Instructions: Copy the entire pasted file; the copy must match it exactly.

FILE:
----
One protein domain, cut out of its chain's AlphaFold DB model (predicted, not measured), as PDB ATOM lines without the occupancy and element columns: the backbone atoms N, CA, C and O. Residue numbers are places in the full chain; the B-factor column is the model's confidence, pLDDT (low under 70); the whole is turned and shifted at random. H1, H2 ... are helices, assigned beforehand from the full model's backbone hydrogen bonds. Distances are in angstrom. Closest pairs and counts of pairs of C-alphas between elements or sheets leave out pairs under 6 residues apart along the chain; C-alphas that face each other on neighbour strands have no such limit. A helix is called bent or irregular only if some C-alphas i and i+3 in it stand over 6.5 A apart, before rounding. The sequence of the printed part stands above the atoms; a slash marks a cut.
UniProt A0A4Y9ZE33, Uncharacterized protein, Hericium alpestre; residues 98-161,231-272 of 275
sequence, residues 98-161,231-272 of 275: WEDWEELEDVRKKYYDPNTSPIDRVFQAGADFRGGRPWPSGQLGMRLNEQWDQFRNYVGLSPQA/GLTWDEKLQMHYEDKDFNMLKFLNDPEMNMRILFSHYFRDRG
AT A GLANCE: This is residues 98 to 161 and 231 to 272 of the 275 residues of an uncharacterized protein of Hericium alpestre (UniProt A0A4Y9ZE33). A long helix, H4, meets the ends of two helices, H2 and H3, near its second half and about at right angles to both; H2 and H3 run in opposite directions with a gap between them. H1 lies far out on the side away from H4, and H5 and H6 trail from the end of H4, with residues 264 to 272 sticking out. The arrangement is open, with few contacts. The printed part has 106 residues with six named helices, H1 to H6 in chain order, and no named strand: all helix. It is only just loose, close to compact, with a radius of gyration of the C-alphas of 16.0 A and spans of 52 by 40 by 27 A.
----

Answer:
One protein domain, cut out of its chain's AlphaFold DB model (predicted, not measured), as PDB ATOM lines without the occupancy and element columns: the backbone atoms N, CA, C and O. Residue numbers are places in the full chain; the B-factor column is the model's confidence, pLDDT (low under 70); the whole is turned and shifted at random. H1, H2 ... are helices, assigned beforehand from the full model's backbone hydrogen bonds. Distances are in angstrom. Closest pairs and counts of pairs of C-alphas between elements or sheets leave out pairs under 6 residues apart along the chain; C-alphas that face each other on neighbour strands have no such limit. A helix is called bent or irregular only if some C-alphas i and i+3 in it stand over 6.5 A apart, before rounding. The sequence of the printed part stands above the atoms; a slash marks a cut.
UniProt A0A4Y9ZE33, Uncharacterized protein, Hericium alpestre; residues 98-161,231-272 of 275
sequence, residues 98-161,231-272 of 275: WEDWEELEDVRKKYYDPNTSPIDRVFQAGADFRGGRPWPSGQLGMRLNEQWDQFRNYVGLSPQA/GLTWDEKLQMHYEDKDFNMLKFLNDPEMNMRILFSHYFRDRG
AT A GLANCE: This is residues 98 to 161 and 231 to 272 of the 275 residues of an uncharacterized protein of Hericium alpestre (UniProt A0A4Y9ZE33). A long helix, H4, meets the ends of two helices, H2 and H3, near its second half and about at right angles to both; H2 and H3 run in opposite directions with a gap between them. H1 lies far out on the side away from H4, and H5 and H6 trail from the end of H4, with residues 264 to 272 sticking out. The arrangement is open, with few contacts. The printed part has 106 residues with six named helices, H1 to H6 in chain order, and no named strand: all helix. It is only just loose, close to compact, with a radius of gyration of the C-alphas of 16.0 A and spans of 52 by 40 by 27 A.